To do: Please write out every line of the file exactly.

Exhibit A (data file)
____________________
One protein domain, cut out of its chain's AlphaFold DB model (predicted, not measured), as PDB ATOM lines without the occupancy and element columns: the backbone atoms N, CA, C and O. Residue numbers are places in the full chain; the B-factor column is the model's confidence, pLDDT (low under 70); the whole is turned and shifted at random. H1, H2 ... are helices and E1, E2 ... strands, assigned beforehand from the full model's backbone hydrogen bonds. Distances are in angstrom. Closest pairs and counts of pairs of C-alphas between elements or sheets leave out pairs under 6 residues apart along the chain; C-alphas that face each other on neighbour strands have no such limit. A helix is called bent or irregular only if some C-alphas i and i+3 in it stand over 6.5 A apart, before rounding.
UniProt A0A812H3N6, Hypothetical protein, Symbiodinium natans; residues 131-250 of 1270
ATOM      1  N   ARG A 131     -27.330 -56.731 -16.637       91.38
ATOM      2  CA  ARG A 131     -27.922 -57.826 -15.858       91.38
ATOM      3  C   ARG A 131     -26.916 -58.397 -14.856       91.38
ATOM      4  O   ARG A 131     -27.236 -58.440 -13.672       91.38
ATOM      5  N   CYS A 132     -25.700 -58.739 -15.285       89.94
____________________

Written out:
One protein domain, cut out of its chain's AlphaFold DB model (predicted, not measured), as PDB ATOM lines without the occupancy and element columns: the backbone atoms N, CA, C and O. Residue numbers are places in the full chain; the B-factor column is the model's confidence, pLDDT (low under 70); the whole is turned and shifted at random. H1, H2 ... are helices and E1, E2 ... strands, assigned beforehand from the full model's backbone hydrogen bonds. Distances are in angstrom. Closest pairs and counts of pairs of C-alphas between elements or sheets leave out pairs under 6 residues apart along the chain; C-alphas that face each other on neighbour strands have no such limit. A helix is called bent or irregular only if some C-alphas i and i+3 in it stand over 6.5 A apart, before rounding.
UniProt A0A812H3N6, Hypothetical protein, Symbiodinium natans; residues 131-250 of 1270
ATOM      1  N   ARG A 131     -27.330 -56.731 -16.637       91.38
ATOM      2  CA  ARG A 131     -27.922 -57.826 -15.858       91.38
ATOM      3  C   ARG A 131     -26.916 -58.397 -14.856       91.38
ATOM      4  O   ARG A 131     -27.236 -58.440 -13.672       91.38
ATOM      5  N   CYS A 132     -25.700 -58.739 -15.285       89.94